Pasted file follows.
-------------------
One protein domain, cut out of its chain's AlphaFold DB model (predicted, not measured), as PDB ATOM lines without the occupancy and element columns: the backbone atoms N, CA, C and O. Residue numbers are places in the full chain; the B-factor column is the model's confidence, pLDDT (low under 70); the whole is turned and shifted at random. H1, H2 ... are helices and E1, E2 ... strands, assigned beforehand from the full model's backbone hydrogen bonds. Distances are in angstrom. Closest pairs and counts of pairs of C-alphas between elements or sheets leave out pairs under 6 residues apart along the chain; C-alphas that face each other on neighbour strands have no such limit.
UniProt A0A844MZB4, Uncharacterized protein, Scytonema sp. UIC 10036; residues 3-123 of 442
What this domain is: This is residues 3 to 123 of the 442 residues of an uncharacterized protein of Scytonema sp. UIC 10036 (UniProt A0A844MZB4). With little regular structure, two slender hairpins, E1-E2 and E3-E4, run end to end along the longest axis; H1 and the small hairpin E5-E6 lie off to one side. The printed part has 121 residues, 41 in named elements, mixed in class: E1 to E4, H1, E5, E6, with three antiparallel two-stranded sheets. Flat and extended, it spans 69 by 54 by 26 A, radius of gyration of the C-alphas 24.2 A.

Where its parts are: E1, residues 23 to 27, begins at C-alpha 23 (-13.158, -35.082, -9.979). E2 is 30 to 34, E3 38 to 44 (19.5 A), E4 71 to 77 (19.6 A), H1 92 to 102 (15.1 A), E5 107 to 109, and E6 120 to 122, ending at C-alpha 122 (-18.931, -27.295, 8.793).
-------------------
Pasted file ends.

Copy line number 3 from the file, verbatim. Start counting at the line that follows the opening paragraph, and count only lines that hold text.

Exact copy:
Where its parts are: E1, residues 23 to 27, begins at C-alpha 23 (-13.158, -35.082, -9.979). E2 is 30 to 34, E3 38 to 44 (19.5 A), E4 71 to 77 (19.6 A), H1 92 to 102 (15.1 A), E5 107 to 109, and E6 120 to 122, ending at C-alpha 122 (-18.931, -27.295, 8.793).